Don't have to spend big buck for a light bike. I can get 25 lb MTBs on the CL for $75 pretty regularly around here. Then definitely go after wheel weight. Even a lot of 25 lb MTBs have 1.75 pound tires on them. Should get sub-500 gram knobbies or sub-400 gram slicks if riding mostly road.

    Also, if riding a lot of road or dirt road I go after the gearing next. 48x11 isn't too bad, but bigger is better, IMO.

    My Mongoose came with 44x11 high so I put a road crankset on it for mixed surface riding (long road ride out to the dirt, long dirt ride, then long road ride back.

    Rode it like this in an STXC race Monday before last. Thinking about getting a 40T single ring up front for the rest of the season, then putting the 53 back on after for long dirt road rides (probably put the drop bars and Ultegra Brifters back on also).


    Personally I prefer a 48-38-26 triple. There are few occassions when I want a 50 or 53 big ring and if I want to go faster I can up the cadence. 48x11 at 90-100rpm gives plenty of speed. At any rate any speed over 40kmh without drops is like riding into a fierce head wind anyway.

  19. #69
    Senior Member Clyde1820's Avatar
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    Lots of great ideas, everyone.

    For those who have offered up possible frame options out there on the market, many thanks! (The bummer of having been out of the bike market for 20yrs is that I just don't know many of the good frames that have come and gone.)

    Low standover height, ~26lbs or so, ability for full fenders and racks, preferable suspended front fork (w/ lockout) and seat for medical/comfort reasons, in a quality steel.

    Keep the possibilities coming. I'll be thinking about each of them.

    Thanks, all.

  20. #70
    Still learning oddjob2's Avatar
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    Not impossible, but highly unlikely you'll find a high grade steel road bike under 26 lbs, with suspension fork, a spring loaded seat post, and a thickly padded seat too. Definitely not lugged frame either.

    But good luck!
    Life is like riding a bicycle. To keep your balance you must keep moving. Albert Einstein
    2014 Additions: 1985 Trek 560, 1992 Trek Multitrack 700 (my 2nd), 1994 Trek Carbon 2200, Peugeot PX-10, 1981 Schwinn Voyager, 1989 Bridgestone RB-1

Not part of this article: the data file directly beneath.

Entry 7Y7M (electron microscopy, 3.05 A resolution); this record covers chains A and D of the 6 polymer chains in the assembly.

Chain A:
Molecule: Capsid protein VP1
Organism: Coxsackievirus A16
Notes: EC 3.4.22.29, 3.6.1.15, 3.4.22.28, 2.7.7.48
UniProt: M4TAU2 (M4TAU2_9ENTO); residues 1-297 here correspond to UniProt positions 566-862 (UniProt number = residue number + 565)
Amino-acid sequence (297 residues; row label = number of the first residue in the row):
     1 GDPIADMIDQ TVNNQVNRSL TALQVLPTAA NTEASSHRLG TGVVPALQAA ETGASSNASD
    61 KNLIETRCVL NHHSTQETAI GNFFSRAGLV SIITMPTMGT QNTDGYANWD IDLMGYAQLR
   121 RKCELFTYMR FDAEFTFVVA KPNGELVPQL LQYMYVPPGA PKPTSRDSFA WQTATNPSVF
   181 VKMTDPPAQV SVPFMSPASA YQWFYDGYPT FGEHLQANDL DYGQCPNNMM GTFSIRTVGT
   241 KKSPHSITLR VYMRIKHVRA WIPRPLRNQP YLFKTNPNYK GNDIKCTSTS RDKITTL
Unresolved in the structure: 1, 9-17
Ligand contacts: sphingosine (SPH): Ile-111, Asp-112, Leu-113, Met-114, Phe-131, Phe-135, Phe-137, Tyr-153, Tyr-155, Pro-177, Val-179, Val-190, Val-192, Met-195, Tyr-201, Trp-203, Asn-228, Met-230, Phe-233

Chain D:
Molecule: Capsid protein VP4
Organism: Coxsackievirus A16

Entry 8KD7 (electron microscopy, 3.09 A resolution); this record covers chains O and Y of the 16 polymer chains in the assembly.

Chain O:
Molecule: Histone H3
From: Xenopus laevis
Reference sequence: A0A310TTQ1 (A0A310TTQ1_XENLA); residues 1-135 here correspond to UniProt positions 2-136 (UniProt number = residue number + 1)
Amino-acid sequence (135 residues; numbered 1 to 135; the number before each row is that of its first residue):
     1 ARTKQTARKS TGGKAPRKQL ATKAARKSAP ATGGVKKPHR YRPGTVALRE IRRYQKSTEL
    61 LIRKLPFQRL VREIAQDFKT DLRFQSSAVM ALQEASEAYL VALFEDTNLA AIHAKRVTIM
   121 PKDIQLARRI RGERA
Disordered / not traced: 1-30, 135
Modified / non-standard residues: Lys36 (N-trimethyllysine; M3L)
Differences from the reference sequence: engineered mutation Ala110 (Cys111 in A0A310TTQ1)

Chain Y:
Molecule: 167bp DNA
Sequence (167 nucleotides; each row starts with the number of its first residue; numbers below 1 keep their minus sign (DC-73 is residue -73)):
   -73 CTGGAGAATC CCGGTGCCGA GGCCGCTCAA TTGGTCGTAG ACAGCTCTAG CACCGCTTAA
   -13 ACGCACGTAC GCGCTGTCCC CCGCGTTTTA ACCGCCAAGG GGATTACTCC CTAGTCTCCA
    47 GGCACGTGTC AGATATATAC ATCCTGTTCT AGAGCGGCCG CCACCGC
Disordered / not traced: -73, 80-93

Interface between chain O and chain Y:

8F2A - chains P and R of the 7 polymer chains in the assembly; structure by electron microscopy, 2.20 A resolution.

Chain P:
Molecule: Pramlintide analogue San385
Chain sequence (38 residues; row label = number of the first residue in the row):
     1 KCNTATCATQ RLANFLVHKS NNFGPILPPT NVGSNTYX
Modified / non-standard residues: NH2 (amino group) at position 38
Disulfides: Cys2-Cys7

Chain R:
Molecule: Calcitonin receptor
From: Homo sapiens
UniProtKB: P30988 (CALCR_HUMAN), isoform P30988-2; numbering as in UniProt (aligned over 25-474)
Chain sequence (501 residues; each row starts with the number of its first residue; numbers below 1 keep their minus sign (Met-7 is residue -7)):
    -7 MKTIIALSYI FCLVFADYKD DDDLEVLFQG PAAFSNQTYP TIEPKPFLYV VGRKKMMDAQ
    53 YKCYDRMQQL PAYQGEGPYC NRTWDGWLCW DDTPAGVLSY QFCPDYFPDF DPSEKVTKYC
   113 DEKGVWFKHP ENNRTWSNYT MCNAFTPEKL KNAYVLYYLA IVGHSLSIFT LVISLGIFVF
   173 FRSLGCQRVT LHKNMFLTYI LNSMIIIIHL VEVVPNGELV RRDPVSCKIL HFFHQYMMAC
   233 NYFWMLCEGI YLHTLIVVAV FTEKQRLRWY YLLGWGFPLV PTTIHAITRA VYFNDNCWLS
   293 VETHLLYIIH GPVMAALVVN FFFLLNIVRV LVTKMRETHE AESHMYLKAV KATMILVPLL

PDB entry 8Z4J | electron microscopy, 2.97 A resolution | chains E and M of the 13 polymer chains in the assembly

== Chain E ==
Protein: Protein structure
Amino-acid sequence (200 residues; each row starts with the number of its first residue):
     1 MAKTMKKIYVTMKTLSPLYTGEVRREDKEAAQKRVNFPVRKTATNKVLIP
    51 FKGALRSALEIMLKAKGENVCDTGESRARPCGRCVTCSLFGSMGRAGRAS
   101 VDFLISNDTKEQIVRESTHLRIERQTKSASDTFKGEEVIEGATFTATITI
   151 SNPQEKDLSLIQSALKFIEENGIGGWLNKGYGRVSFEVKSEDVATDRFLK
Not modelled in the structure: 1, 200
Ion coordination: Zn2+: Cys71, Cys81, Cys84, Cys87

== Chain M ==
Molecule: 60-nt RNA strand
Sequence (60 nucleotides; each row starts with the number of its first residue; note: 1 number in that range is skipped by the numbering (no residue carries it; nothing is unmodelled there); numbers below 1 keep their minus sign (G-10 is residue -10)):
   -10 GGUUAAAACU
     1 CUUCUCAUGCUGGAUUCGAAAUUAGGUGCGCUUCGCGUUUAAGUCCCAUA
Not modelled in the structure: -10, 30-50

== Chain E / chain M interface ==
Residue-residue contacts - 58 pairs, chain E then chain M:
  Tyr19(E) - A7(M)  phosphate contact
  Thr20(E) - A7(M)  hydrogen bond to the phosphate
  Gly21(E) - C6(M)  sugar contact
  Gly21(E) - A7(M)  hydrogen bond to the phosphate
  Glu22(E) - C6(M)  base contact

21. #71
    Senior Member Clyde1820's Avatar
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    Quote Originally Posted by oddjob2 View Post
    Not impossible, but highly unlikely you'll find a high grade steel road bike under 26 lbs, with suspension fork, a spring loaded seat post, and a thickly padded seat too. Definitely not lugged frame either.

    But good luck!
    I know. Sub-28lbs is fine, about my max on a built bike. Would go with somewhat better-built but lighter wheels, tires. Would ultimately go through all components from stem to stern to get the weight down.



    EDIT:
    My goal is the compliant ride quality and feel that a great steel affords. But technically, I'm not averse to carbon or other materials. Given my "older" history with cycling, what I remember for great compliance and elimination of NVH was the great steels and decent build quality.

    I have no frame of reference for considering, say, some of the mid-90's carbon MTB/hybrid type frames. Some in the right size can be downright featherweights, some approaching 23lbs for a full bike (in MTB rims/tires). Have seen a couple such bikes on CL for ~$150-300 or so, but I know so little of the material or build quality from ~15yrs ago.

    Either way, a softer road compliance, low standover height, ability to have full fenders and rear rack ... those aspects are what I'm shooting for. Am starting looking at the great steel frames, to begin with.
    Last edited by Clyde1820; 07-05-14 at 08:55 AM.

  22. #72
    Wrench Savant balindamood's Avatar
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    A couple of thoughts.

    1). You will have a hard time finding both an older steel frame AND a suspension fork at under 30 lbs. Even if you do, the fork will not preform as well as current models, and you will not likely be able to upgrade if it has a 1-inch fork.

    2). I LOVE first generation hybrids (Trek Multi track mentioned, but also look at Schwinn Crosscut/Crisscross, Novara XR's, Bianchi, Jamis, everyone will say bridgestone, but these will come at a considerable premium and most are 26-inch wheels), but getting a 28-inch stand over will be hard with the 700C wheels. This leaves older MTB's (except Bridgestone, see #1 regarding weight)

    3). There are some good mixties out there. I have a mid-80's Shogun made from Champion #2 which is fantastic. A good option (with a lousy drivetrain...sorry Francophiles) is an '84 Trek 420...the only mixtie the real Trek ever made, and it was a light-tourer to boot. Good ones will be hard to find, but if this is what works, you can find them with some searching and if you are patient. The other nice thing about these is that they were almost all buit around 27-inch wheels with lots of room for rubber and fenders. Modern 700c wheels do quite nicely with them. The down-side is that they are not as rugged as traditional diamond frames.